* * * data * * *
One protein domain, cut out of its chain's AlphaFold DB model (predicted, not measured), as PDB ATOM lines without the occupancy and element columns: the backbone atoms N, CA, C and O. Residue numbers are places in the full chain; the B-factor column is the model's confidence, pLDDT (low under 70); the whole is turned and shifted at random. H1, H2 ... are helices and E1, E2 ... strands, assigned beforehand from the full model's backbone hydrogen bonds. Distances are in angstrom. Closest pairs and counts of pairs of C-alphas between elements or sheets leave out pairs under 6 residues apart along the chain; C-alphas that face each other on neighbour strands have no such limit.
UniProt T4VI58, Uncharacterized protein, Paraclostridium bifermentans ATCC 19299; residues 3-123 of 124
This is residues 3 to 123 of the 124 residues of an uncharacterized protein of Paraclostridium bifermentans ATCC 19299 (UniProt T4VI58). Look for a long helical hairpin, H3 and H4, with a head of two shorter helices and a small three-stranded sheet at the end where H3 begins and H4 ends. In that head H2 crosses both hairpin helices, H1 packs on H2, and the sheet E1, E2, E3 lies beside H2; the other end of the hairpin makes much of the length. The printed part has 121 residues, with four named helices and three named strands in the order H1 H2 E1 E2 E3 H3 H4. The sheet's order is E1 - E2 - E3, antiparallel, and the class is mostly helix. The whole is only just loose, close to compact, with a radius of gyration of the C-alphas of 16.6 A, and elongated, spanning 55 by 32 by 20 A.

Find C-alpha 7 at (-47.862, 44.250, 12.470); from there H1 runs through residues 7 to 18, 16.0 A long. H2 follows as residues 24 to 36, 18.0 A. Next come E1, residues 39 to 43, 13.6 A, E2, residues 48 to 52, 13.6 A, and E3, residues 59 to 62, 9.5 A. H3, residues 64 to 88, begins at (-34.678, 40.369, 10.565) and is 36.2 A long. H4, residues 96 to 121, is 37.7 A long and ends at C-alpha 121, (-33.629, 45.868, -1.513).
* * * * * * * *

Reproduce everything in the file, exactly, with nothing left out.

One protein domain, cut out of its chain's AlphaFold DB model (predicted, not measured), as PDB ATOM lines without the occupancy and element columns: the backbone atoms N, CA, C and O. Residue numbers are places in the full chain; the B-factor column is the model's confidence, pLDDT (low under 70); the whole is turned and shifted at random. H1, H2 ... are helices and E1, E2 ... strands, assigned beforehand from the full model's backbone hydrogen bonds. Distances are in angstrom. Closest pairs and counts of pairs of C-alphas between elements or sheets leave out pairs under 6 residues apart along the chain; C-alphas that face each other on neighbour strands have no such limit.
UniProt T4VI58, Uncharacterized protein, Paraclostridium bifermentans ATCC 19299; residues 3-123 of 124
This is residues 3 to 123 of the 124 residues of an uncharacterized protein of Paraclostridium bifermentans ATCC 19299 (UniProt T4VI58). Look for a long helical hairpin, H3 and H4, with a head of two shorter helices and a small three-stranded sheet at the end where H3 begins and H4 ends. In that head H2 crosses both hairpin helices, H1 packs on H2, and the sheet E1, E2, E3 lies beside H2; the other end of the hairpin makes much of the length. The printed part has 121 residues, with four named helices and three named strands in the order H1 H2 E1 E2 E3 H3 H4. The sheet's order is E1 - E2 - E3, antiparallel, and the class is mostly helix. The whole is only just loose, close to compact, with a radius of gyration of the C-alphas of 16.6 A, and elongated, spanning 55 by 32 by 20 A.

Find C-alpha 7 at (-47.862, 44.250, 12.470); from there H1 runs through residues 7 to 18, 16.0 A long. H2 follows as residues 24 to 36, 18.0 A. Next come E1, residues 39 to 43, 13.6 A, E2, residues 48 to 52, 13.6 A, and E3, residues 59 to 62, 9.5 A. H3, residues 64 to 88, begins at (-34.678, 40.369, 10.565) and is 36.2 A long. H4, residues 96 to 121, is 37.7 A long and ends at C-alpha 121, (-33.629, 45.868, -1.513).